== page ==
This graduate course is designed to give participants a comprehensive, researched-based view of movement and kinesthetic activity as it relates to the teaching and learning process. The implications of movement and kinesthetic activity in this context will be examined from several perspectives including: why and how movement enhances the learning process and the applicability of such programs. Topics include: movement with a purpose, brain function as it relates to movement and thinking, the brain/body connection, explicit and implicit learning, attaching kinesthetic activity to content, brain breaks, the movement/reading connection, games in the classroom using movement, movement and classroom management, fitness and learning efficiency, performing arts, and making concrete application in all classrooms.

This course introduces educators to mindfulness as a lifestyle and more importantly, as an instructional style rather than an isolated period of instructional time. Establishing best practices in mindfulness instruction is a key component of this course. Developing personal practice and how mindfulness affects the brain coincide to define the role of the mindful teacher. How to introduce mindfulness to our communities is addressed, as well as the Cognitive Load Theory.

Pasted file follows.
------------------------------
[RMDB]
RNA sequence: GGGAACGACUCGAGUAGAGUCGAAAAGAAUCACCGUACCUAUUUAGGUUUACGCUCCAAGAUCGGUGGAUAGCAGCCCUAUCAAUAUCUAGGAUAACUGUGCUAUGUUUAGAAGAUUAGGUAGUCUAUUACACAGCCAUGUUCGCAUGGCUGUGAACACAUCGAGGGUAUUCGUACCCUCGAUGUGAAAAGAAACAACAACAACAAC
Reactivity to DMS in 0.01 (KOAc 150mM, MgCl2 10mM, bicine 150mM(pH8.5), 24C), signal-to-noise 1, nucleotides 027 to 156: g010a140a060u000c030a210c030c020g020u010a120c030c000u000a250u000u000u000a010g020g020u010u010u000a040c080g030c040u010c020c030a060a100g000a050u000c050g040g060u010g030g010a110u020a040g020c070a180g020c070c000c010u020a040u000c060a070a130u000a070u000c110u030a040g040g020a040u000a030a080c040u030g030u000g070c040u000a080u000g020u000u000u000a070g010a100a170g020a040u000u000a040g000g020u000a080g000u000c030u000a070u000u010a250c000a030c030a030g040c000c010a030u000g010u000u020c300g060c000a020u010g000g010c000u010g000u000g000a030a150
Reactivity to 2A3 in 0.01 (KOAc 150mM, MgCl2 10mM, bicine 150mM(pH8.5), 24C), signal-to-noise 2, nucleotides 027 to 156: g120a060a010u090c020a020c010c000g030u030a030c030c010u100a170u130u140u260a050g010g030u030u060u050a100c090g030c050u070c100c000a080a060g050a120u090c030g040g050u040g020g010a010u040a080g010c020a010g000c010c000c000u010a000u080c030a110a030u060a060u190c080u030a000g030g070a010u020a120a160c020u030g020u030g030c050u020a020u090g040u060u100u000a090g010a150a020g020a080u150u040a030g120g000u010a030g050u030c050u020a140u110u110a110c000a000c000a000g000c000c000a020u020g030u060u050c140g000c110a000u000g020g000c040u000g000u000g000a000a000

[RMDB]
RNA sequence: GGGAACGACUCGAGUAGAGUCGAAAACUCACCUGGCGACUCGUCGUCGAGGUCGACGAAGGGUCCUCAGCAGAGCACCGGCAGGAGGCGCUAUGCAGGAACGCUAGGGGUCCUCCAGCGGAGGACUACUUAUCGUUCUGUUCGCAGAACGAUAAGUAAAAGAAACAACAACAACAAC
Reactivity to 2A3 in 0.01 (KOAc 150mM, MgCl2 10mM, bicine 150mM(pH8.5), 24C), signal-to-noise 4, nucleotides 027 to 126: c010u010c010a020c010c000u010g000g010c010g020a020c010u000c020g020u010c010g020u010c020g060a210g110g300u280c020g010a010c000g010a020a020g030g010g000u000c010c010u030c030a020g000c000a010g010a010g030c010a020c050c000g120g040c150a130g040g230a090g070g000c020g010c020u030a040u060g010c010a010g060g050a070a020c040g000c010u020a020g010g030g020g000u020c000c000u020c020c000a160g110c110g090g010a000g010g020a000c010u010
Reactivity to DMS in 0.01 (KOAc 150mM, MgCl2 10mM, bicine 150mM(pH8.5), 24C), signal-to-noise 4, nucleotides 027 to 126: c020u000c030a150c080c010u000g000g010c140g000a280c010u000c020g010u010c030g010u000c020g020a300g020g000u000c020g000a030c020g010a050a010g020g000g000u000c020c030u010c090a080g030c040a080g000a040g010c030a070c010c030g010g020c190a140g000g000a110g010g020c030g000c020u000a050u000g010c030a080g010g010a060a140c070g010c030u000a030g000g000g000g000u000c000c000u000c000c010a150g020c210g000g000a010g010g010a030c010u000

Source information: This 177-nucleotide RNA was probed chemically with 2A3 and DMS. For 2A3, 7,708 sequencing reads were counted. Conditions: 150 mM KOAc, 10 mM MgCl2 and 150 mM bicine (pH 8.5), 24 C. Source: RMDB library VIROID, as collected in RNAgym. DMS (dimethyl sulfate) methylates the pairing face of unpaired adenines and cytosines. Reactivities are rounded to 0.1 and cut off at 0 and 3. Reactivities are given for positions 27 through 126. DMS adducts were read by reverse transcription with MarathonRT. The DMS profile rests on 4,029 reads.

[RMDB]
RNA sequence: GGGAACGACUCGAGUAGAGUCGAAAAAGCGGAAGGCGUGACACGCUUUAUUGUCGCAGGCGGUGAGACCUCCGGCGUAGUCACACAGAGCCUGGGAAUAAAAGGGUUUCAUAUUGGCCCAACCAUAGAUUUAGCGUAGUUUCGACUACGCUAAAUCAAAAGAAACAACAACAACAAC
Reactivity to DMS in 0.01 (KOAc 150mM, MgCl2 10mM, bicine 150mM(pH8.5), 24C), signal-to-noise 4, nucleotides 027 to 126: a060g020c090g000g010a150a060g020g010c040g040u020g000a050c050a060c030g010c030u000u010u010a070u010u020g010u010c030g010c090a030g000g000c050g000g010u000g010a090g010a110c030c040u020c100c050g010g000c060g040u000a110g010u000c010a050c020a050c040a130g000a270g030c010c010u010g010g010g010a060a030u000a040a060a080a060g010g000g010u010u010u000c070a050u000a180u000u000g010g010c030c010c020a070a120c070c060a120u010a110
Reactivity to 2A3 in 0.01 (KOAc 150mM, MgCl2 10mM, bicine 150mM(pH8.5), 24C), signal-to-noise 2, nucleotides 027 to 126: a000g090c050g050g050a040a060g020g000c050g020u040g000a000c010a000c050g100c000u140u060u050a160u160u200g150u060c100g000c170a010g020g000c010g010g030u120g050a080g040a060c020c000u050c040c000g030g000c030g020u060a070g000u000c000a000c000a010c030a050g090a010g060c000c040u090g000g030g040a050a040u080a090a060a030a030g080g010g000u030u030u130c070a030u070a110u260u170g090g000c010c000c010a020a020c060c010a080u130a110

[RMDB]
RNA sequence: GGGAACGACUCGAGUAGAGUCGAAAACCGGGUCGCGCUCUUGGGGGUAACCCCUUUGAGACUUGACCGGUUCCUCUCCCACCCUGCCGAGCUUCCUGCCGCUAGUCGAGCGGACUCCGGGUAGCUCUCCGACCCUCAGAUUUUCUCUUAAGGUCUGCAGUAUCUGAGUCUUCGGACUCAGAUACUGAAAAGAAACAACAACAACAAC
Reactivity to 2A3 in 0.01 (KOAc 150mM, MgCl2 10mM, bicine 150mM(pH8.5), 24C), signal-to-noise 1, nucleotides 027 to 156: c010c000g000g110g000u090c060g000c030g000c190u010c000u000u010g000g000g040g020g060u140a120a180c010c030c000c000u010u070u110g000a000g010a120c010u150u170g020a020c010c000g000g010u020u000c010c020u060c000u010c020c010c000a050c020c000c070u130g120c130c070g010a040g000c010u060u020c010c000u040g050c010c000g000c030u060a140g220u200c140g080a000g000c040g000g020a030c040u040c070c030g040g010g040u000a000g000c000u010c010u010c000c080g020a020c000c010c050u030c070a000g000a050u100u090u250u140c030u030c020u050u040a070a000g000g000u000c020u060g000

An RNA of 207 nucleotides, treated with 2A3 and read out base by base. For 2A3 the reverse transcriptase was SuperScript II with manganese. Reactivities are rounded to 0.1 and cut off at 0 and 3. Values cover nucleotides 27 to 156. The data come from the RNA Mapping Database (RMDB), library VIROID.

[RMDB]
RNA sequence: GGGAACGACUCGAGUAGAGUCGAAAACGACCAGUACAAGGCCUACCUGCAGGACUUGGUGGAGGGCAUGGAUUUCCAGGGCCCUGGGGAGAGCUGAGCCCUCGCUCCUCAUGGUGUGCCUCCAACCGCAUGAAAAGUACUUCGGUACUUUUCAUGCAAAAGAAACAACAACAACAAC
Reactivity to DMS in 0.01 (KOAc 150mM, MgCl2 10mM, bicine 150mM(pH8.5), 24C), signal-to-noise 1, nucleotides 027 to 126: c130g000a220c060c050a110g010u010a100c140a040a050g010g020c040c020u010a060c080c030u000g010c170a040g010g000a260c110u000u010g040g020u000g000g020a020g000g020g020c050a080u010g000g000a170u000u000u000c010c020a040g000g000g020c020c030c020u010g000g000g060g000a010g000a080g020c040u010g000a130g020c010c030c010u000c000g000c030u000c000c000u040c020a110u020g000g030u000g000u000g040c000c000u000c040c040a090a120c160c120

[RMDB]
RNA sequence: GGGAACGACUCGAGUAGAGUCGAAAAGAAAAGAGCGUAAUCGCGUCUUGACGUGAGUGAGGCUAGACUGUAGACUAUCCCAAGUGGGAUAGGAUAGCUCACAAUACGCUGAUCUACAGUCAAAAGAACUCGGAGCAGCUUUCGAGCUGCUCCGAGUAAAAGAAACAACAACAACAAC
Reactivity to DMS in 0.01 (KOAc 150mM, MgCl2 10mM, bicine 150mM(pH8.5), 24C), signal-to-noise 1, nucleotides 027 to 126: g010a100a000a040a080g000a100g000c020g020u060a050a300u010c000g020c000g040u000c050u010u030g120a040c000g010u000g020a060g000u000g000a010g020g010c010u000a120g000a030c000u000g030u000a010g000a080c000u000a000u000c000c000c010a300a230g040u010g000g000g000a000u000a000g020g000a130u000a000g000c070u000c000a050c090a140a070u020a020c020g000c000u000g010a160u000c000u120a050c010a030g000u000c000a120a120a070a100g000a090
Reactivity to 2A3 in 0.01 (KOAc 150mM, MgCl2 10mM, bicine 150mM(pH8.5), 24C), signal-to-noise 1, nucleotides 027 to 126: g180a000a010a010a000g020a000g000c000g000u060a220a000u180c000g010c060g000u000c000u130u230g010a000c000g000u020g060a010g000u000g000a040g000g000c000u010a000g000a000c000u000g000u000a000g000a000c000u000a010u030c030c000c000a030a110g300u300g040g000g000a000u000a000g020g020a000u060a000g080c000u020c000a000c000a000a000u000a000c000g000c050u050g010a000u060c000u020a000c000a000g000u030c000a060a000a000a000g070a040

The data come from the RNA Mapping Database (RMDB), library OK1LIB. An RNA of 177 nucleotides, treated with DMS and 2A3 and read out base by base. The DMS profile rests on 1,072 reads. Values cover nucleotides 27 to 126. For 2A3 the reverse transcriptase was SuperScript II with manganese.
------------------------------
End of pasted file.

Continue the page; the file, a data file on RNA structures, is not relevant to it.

This graduate course is designed to give participants a comprehensive, researched-based view of movement and kinesthetic activity as it relates to the teaching and learning process. The implications of movement and kinesthetic activity in this context will be examined from several perspectives including: why and how movement enhances the learning process and the applicability of such programs. Topics include: movement with a purpose, brain function as it relates to movement and thinking, the brain/body connection, explicit and implicit learning, attaching kinesthetic activity to content, brain breaks, the movement/reading connection, games in the classroom using movement, movement and classroom management, fitness and learning efficiency, performing arts, and making concrete application in all classrooms.